An ultra religious right pundit is voicing his concern over Taylor Swift's music, calling out the "homosexual theme" and the "homosexual connection" on the 24-year-old pop star's already controversial song "Welcome to New York."

As Right Wing Watch reports, Kevin Swanson took to his radio program Monday to tell his listeners that he is incredibly disturbed by the upbeat and shimmery jam.

"That's the way it goes as another nice little Presbyterian, Southern Baptist girl bites the dust, following the trajectory of Miley Cyrus, Katy Perry, Taylor Swift, taking their 13-year-old fan club all the way," he said.

Swanson went on to say that parents should do what they can to make sure their kids aren't listening to music made by Swift and other pop stars.

"They're all riding the train and they start out with a benign Taylor Swift, Katy Perry and Miley Cyrus and before you know it they're singing their demon songs and they're making their attributions to their homosexual friends and that's the way a national apostasy occurs," he said.

Swanson is probably most offended about the song's lyrics, specifically:

When we first dropped our bags / On apartment floors / Took our broken hearts / Put them in a drawer / Everybody here was someone else before / And you can want who you want / Boys and boys and girls and girls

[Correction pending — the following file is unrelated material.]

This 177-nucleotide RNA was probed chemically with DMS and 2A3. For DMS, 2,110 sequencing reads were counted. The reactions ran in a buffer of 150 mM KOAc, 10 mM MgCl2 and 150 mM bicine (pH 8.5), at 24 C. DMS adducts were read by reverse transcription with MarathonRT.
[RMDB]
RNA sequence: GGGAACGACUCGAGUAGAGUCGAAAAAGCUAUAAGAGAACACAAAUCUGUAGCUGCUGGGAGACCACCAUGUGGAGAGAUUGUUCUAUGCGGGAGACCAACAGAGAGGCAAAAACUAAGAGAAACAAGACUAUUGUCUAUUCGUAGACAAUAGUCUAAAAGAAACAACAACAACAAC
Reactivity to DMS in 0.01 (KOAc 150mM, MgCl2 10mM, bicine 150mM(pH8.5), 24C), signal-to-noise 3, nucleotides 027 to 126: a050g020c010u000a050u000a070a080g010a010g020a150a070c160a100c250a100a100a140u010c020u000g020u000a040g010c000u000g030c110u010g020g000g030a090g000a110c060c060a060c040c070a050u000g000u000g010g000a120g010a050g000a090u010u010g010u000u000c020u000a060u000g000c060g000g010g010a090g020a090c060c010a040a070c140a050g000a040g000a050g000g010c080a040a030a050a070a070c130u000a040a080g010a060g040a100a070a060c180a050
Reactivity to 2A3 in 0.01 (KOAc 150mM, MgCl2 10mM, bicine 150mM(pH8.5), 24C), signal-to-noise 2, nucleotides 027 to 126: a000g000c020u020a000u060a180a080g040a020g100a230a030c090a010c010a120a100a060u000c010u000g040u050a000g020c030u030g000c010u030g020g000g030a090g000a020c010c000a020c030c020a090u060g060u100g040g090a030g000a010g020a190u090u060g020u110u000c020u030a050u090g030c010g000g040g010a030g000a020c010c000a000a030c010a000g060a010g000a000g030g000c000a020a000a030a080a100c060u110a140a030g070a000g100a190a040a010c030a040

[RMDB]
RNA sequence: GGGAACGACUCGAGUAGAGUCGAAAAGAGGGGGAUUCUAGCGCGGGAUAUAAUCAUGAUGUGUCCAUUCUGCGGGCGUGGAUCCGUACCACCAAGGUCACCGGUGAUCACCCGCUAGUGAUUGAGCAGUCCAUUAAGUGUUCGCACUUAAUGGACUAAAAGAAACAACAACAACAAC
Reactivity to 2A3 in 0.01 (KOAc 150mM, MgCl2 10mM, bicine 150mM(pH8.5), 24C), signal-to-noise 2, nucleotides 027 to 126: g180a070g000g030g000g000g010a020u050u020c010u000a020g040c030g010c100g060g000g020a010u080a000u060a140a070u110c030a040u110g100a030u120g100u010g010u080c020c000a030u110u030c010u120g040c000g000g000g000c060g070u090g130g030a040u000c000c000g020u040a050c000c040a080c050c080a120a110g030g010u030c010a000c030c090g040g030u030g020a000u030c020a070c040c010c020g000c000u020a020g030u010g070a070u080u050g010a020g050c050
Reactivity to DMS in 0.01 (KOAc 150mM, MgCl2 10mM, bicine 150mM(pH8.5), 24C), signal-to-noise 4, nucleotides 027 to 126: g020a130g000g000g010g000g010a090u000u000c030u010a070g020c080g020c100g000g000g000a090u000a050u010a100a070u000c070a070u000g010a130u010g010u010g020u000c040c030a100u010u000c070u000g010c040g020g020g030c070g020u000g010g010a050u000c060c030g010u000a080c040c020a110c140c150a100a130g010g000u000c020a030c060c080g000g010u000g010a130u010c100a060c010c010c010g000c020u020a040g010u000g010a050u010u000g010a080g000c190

Click herek to listen to all of Swanson's remarks via Right Wing Watch's SoundCloud.

This isn't the first time "Welcome to New York," off Swift's incredibly successful 2014 album "1989," came under fire. A number of critics took offense to the New York City anthem, with Jezebel writer Julianne Escobedo Shepherd writing the track is a "gentrification anthem so obtuse it makes one wonder if (Swift) is, in fact, trolling at this point."

While the track was slammed by some critics, it did get some praise, especially for the lyrics Swanson found upsetting.

Daniel D'Addario of Time magazine wrote "Welcome to New York" is a "new kind of equality anthem."

Though not a single, "Welcome to New York" peaked at No. 48 on Billboard's Hot 100.

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